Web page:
≡ Menu

Apollo 11 Play Aims To Showcase Landing To Teenagers And Inspire Space Love

Neil Armstrong and Buzz Aldrin plant the US flag on the Lunar Surface during 1st human moonwalk in history - exactly 44 years ago on July 20, 1969 during Apollo 1l mission. Credit: NASA

Neil Armstrong and Buzz Aldrin plant the US flag on the Lunar Surface during 1st human moonwalk in history – exactly 44 years ago on July 20, 1969 during Apollo 1l mission. Credit: NASA

A big challenge of making history “real” to students is finding a way to make it identifiable. Back in the early days of space exploration, it seemed every launch was on TV and every step to the moon extensively documented on radio, television and other media of the day. In an age where we just pull what we want off of social media and YouTube, the sense of excitement must be hard to convey to younger students.

To bring the inspiration of Apollo 11 to a younger audience, one high school teacher in Maryland took it upon himself to write a play for secondary school students — including much of the original transcript, right down to the “nouns” and “verbs” of the computers the astronauts used.

Richard Zmuda, who teaches in Annapolis, first came up with the idea three years ago after giving a National Honor Society speech to high schoolers where he cited alumni to the students, such as Apollo 11 lunar module pilot Buzz Aldrin.

“I had researched Aldrin for the speech and learned some fascinating details about him personally and about the mission in general,” Zmuda stated. “I realized that, while as a young boy I was able to watch on television Neil Armstrong’s first steps on the moon, none of the students could even remotely share in that experience. Yet it was one of the most important events in the history of mankind.”

Buzz Aldrin's bootprint on the surface of the moon during the Apollo 11 mission on July 20, 1969. Credit: NASA

Buzz Aldrin’s bootprint on the surface of the moon during the Apollo 11 mission on July 20, 1969. Credit: NASA

The result is a remarkably accurate adaptation of the mission transcript, and one that would be an interesting challenge for young thespians to bring to the stage. There are actual lines of dialog that sound close to what an astronaut of the day would say, such as “Your Co-Elliptic Sequence Initiation Time of Ignition: 125:19:3470.” Teaching the students how to convey a sense of drama, while staying true to the script, would be a fun exercise. It also would require some research so that the students understand what they’re talking about, which is likely the point that Zmuda wanted to convey.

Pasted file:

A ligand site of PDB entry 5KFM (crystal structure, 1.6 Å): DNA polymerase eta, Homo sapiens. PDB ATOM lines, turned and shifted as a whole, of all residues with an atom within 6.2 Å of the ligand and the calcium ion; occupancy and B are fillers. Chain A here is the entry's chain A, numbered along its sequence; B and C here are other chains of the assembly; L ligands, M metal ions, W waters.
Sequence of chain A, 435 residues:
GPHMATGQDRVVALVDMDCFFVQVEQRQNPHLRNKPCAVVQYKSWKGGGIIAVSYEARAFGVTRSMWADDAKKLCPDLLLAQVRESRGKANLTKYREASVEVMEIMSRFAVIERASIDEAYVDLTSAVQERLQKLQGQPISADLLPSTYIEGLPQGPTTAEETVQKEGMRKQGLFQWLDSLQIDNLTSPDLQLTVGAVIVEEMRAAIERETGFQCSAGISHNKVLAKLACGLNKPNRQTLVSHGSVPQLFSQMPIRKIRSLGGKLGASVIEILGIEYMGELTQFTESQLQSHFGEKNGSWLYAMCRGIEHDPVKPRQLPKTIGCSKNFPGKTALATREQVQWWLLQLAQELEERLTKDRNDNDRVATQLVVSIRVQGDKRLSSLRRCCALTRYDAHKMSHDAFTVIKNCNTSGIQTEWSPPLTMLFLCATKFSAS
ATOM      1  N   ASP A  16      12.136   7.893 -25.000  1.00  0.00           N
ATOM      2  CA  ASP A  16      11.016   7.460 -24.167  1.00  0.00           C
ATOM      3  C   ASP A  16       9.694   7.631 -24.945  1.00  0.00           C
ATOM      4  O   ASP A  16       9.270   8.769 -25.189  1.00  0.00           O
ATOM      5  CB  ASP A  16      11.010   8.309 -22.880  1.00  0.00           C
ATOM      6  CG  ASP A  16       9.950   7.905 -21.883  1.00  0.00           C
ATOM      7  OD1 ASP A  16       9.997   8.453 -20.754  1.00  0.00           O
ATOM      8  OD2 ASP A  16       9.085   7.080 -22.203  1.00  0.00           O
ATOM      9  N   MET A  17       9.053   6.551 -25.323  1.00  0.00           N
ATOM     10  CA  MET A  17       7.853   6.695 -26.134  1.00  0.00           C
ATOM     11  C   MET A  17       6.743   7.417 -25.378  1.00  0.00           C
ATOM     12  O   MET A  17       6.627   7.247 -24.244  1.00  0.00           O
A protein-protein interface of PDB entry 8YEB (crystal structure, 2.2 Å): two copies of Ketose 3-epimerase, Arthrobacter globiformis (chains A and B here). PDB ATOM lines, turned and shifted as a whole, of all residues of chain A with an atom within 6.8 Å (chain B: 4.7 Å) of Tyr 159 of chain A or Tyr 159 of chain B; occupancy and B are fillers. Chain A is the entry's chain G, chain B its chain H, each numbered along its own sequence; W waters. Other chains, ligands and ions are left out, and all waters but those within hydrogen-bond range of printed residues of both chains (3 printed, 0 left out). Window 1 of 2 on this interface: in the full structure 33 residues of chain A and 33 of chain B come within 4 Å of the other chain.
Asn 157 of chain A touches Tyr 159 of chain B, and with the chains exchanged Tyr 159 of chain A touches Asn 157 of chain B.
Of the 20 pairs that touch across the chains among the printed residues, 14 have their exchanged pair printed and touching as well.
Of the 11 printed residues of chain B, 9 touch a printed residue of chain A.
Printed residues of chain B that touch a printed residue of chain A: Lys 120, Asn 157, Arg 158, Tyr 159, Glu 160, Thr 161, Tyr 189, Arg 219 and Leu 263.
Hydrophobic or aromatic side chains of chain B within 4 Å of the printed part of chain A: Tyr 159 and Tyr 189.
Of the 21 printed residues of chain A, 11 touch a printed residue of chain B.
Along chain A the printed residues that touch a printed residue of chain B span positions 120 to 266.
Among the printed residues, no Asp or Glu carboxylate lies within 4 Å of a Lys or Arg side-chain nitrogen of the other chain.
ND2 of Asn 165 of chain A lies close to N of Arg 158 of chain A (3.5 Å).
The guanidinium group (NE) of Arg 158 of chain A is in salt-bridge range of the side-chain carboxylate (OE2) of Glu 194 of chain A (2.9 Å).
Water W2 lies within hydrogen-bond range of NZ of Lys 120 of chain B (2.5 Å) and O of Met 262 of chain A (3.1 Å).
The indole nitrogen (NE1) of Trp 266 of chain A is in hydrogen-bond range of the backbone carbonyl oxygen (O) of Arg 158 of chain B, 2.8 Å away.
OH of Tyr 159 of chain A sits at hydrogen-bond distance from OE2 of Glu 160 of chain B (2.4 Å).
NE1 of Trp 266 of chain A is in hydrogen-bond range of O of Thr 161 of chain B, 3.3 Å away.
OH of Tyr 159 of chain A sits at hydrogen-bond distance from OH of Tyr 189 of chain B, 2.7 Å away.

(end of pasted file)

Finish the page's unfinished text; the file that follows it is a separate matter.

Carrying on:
That’s not to say that every line of dialog is that technical. Zmuda works to bring out the drama in several parts of the mission, including how Aldrin initially missed his first test “jump” back on to the lunar ladder and banged his shins against a rung. The staged Aldrin exclaims to the audience, “Well, at least I can say I was the first person to actually PEE on the moon,” something the real person never came close to saying. In a dramatic sense, however — especially given the age of the audience — this was a fun way to show how serious the situation could have been if Aldrin had more trouble getting back up.

Apollo 11 Mission image - Lunar Module at Tranquility Base

Apollo 11 Mission image – Lunar Module at Tranquility Base

Even more interesting is Zmuda’s decision to keep the actors to between four and seven people — three astronauts and either a single person as CapCom in Mission Control, or three people representing the different shifts. This focuses the bulk of the attention on the astronauts, although “Houston” is intended to act as a dramatic foil during the frequent communications blackouts (which did happen in the real mission, too). It also makes it easy for a small drama class to stage the play.

The Apollo 11 adaptation is a fun read for space geeks, and likely is a good tool for teaching history at the high school level and above. Although the script is very technical at times, teaching students how to read this material can be equated to learning how to understand Shakespeare, or to deliver foreign words on stage. It’s a great effort by Zmuda, and hopefully will teach a few students about what the landing represented to space exploration.

About 

Elizabeth Howell is the senior writer at Universe Today. She also works for Space.com, Space Exploration Network, the NASA Lunar Science Institute, NASA Astrobiology Magazine and LiveScience, among others. Career highlights include watching three shuttle launches, and going on a two-week simulated Mars expedition in rural Utah. You can follow her on Twitter @howellspace or contact her at her website.

Comments on this entry are closed.

hide